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The book is WPF Unleashed, and it tells that binary resources from a different assembly can be used as well, but what it doesn't explain is the concept of assembly and the need to pack resources in a different assembly. So i put the question here.

I tried to google it, but couldn't find the answer that allows me to comprehend what is an assembly in WPF, and how to create an assembly that just consist of resources using Visual Studio 2010?

And second, what is the advantage of packing resources in a different assembly except that they can be updated without shipping a brand new assembly of the product.

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I think you answered your second question with your question statement ('they can be updated without shipping a brand new assembly of the product') – David Hoerster Sep 8 '11 at 21:39
up vote 1 down vote accepted

WPF assemblies are no different than any other .NET assembly in terms of structure and use. They are the fundamental unit of deployment of an application (web, windows, service, etc) and contain resources for the execution of a .NET application.

I'd take a look at the MSDN article on assemblies -- it's pretty straightforward.

As for your second question, I'll repeat my comment here. You already answered your question about packing resources in a separate assembly -- you can redeploy that separate assembly without having to redeploy or rebuild your original product. You gotta like that. Being able to drop in to your bin directory an assembly that has, say, a bunch of custom widgets that you want to display on your site and having your site automatically probe the bin directory and grab all of the resources that meet its criteria is wonderful. I don't end up having to touch my main app -- just create a new project for my new resources, compile it to a separate assembly (DLL in this case) and just drop it in 'bin' and voila! Awesome.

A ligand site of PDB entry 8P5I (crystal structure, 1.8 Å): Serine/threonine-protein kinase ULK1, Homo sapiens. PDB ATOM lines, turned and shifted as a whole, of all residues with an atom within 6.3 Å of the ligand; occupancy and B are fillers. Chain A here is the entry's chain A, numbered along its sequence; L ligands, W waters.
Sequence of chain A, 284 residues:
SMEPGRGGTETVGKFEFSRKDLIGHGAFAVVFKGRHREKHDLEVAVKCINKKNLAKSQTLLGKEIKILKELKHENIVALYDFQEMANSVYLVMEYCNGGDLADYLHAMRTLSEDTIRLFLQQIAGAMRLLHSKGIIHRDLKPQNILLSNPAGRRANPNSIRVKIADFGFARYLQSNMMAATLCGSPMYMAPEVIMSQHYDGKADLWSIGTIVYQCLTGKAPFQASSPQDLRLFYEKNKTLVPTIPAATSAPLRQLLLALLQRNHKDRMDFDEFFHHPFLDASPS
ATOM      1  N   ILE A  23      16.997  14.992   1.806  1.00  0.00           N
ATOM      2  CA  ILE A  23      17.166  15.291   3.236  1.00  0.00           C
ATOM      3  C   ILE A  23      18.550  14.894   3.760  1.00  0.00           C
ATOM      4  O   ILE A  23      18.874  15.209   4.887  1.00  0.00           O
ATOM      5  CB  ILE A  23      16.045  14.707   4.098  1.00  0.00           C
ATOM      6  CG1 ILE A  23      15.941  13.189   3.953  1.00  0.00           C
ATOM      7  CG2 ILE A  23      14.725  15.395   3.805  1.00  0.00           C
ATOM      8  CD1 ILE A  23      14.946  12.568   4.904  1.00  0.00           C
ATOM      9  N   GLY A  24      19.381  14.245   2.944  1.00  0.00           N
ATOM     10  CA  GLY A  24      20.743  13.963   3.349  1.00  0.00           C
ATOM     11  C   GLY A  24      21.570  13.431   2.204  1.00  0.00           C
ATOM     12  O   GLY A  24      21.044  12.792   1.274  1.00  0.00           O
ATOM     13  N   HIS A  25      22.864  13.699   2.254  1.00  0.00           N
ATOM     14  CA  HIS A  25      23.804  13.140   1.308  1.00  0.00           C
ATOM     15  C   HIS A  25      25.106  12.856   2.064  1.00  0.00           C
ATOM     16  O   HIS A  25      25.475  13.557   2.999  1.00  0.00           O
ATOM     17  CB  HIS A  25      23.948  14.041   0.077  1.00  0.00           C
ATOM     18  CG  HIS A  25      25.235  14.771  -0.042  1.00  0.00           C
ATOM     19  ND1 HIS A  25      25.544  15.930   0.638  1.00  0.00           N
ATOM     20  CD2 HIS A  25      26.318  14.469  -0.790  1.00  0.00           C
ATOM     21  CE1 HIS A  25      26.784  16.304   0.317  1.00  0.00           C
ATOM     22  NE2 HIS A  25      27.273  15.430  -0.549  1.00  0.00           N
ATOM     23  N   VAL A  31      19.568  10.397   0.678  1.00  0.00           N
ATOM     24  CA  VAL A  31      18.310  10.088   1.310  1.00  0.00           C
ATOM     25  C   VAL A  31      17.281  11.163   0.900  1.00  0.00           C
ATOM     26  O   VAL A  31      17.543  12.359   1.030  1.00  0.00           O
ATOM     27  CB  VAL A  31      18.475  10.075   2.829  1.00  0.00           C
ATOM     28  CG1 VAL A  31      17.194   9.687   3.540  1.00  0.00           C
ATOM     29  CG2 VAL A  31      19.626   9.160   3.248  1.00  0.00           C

Hope this helps.

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Thanks for the answer and the link! – SpeedBirdNine Sep 8 '11 at 21:53

Here's a starting point:

wiki on .NET Assemblies

An Assembly is similar to a C++ DLL, but it has some other characteristics, such as metadata which describes the classes that are available for use.

One advantage of packing resources in a different assembly is that it gives a single point of reference - if you need to reuse resources across an application (or many applications) that use multiple assemblies, then this is a good strategy to adopt. This is particularly useful if those resources need to be localized.

WPF does not define assemblies, the concept is defined across the .NET Framework.

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I understand what you are trying to say, but relating a native library to a .NET assembly leaves a bad taste in my brain. It probably should of never been given the extension .dll. – Andrew T Finnell Sep 8 '11 at 21:48

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